The Newsletter of TechPAC and NVTC

February 13, 2009


In This Issue
2009 Session Passes Halfway Mark
Transportation
House Approves Budget Proposal, Senate Waits

To track the legislation NVTC is monitoring this session, visit NVTC's legislative tracking page.


2009 Session Passes Halfway Mark
Wednesday, February 11 marked crossover at the General Assembly, the deadline for each house to act on its own bills.

Crossover not only marks the mid-point of the legislative session, but it also gives a clear look at all the legislation that was left behind or killed in each house. This year, slightly more than half of the 2300 bills under consideration did not survive crossover.

Among the bills that did not survive crossover: proposals mandating that state contractors and subcontractors use the federal E-Verify Program, a proposal to enlist Virginia in a multistate Internet sales tax collection effort, and a pair of House and Senate bills seeking to revive the homestead tax exemption which would shift local real estate tax burdens from residential to commercial properties.

In addition to the bills we reported on last week, other bills that survived crossover include legislation passed by each body providing that Virginia will not participate in the compliance of any provision of the federal Real ID Act that would compromise the economic privacy or biometric data of any resident of the Commonwealth, and a house-approved measure seeking to fix Virginia's anti-spam statute in response to a Virginia Supreme Court ruling that it is unconstitutional.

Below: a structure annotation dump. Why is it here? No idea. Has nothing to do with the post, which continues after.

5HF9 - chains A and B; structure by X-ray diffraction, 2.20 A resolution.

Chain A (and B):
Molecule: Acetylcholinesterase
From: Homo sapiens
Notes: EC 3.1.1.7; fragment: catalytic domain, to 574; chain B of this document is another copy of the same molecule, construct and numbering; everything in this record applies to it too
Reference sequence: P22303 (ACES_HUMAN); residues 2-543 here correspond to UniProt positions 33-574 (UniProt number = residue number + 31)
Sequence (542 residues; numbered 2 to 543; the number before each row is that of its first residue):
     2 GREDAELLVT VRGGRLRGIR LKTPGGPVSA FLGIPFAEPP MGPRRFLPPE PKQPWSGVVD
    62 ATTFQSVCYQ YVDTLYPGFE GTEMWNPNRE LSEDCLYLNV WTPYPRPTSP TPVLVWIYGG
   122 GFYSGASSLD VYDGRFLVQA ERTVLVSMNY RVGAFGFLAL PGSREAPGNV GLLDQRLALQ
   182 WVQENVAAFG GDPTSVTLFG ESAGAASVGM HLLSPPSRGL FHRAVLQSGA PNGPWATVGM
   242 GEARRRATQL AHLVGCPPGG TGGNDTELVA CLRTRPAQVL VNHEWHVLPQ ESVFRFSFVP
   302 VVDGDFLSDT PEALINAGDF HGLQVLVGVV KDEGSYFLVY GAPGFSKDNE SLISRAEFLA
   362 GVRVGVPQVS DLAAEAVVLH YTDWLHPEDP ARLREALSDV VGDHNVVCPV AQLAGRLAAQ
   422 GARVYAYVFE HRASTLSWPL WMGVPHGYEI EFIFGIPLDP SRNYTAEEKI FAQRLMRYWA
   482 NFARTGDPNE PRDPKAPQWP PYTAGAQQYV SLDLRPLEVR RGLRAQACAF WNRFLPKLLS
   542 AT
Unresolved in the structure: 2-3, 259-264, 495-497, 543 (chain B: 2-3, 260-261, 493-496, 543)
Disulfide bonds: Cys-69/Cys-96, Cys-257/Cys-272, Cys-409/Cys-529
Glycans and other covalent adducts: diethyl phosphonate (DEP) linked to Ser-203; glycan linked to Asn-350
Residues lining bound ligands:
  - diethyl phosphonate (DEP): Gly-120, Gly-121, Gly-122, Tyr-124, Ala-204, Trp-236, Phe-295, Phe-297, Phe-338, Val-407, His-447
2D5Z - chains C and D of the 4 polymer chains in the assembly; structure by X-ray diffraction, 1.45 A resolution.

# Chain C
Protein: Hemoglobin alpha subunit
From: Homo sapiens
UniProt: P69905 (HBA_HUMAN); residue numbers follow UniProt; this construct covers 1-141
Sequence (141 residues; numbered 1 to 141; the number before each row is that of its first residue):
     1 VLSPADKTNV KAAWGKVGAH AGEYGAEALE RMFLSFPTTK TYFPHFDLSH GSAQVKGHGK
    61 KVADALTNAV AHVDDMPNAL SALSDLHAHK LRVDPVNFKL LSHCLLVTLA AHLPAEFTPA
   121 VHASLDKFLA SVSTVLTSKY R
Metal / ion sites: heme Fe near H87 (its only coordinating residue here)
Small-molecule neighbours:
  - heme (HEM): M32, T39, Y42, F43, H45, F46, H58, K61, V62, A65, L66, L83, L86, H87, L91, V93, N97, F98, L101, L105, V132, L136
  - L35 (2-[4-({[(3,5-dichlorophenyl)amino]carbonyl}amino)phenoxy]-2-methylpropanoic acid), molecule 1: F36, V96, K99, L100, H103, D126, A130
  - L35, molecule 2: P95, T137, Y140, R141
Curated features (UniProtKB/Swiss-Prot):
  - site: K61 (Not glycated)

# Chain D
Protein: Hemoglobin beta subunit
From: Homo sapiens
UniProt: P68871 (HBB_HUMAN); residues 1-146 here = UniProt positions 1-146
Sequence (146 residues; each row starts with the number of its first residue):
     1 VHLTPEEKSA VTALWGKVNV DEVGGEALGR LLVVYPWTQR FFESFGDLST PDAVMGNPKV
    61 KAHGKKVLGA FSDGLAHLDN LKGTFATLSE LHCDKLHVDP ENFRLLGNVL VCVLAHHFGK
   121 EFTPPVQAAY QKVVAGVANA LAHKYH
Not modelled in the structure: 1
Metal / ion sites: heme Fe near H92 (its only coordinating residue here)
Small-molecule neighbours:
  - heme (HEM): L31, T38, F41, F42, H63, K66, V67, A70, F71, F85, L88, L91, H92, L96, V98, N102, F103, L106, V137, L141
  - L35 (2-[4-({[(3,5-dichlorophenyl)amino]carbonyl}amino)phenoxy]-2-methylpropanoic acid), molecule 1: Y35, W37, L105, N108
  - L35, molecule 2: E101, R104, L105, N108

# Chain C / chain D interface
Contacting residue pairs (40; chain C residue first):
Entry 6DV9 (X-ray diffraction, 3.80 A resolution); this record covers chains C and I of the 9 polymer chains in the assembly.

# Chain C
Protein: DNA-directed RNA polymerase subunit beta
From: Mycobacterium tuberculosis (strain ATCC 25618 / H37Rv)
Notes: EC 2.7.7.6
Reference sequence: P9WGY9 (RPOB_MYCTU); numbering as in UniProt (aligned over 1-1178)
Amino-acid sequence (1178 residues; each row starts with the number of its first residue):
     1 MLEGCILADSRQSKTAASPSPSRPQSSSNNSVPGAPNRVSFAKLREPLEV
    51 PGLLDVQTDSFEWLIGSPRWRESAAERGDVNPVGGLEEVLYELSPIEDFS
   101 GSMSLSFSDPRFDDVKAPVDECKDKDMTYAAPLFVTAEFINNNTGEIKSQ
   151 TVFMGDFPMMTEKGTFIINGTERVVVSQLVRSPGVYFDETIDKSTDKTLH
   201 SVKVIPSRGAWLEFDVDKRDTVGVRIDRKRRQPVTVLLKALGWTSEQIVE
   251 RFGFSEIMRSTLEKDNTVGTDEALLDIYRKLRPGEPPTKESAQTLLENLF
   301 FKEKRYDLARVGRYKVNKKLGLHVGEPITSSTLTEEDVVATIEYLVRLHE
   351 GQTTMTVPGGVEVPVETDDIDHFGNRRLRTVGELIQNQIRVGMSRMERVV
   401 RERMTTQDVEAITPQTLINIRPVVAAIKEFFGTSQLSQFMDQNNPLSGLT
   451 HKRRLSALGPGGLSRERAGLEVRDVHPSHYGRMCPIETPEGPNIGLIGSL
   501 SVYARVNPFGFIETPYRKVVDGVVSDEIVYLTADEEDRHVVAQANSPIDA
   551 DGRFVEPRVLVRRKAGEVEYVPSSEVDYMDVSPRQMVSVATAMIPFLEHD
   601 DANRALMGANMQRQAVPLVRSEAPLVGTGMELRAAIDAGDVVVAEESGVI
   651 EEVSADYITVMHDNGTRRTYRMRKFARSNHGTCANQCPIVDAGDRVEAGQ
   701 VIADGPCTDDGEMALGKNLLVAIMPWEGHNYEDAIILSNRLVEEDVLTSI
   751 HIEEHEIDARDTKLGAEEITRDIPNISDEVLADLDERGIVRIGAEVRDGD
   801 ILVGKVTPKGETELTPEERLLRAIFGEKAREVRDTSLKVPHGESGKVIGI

For a closer look at the mid-point disposition of bills of interest to NVTC's membership, check out NVTC's legislative tracking page.

The General Assembly is scheduled to adjourn on Saturday, February 28. The House will spend the final two weeks of the session deliberating on Senate bills, as the Senate does the same with House bills.


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Transportation
Although dozens of bills were introduced this session seeking to tackle Northern Virginia's transportation funding crisis and statewide transportation funding challenges, only one survived crossover.

The House of Delegates passed legislation dedicating a portion of future economic revenue growth to transportation in five regions in the Commonwealth. The Northern Virginia portion of House Bill 1579 dedicates 30% of all future growth of personal and corporate income taxes, as well as sales and use and insurance registration taxes, generated in Northern Virginia (Planning District 8) to fund road, transit and rail projects in the region. While the revenue impact of the bill is speculative, unknown, and dependant on sustained economic growth, the legislation would permit up to $600 million of revenue growth each year to be routed to regional transportation projects in Northern Virginia, rather than to Virginia's General Fund. The legislation passed the House 67-31 and is currently in the Senate Finance Committee. Senate leaders have indicated the legislation will not move forward in the Senate for a variety of reasons including concerns with reducing the amount of future tax revenue which would otherwise support education, health care, public safety and other General Fund priorities.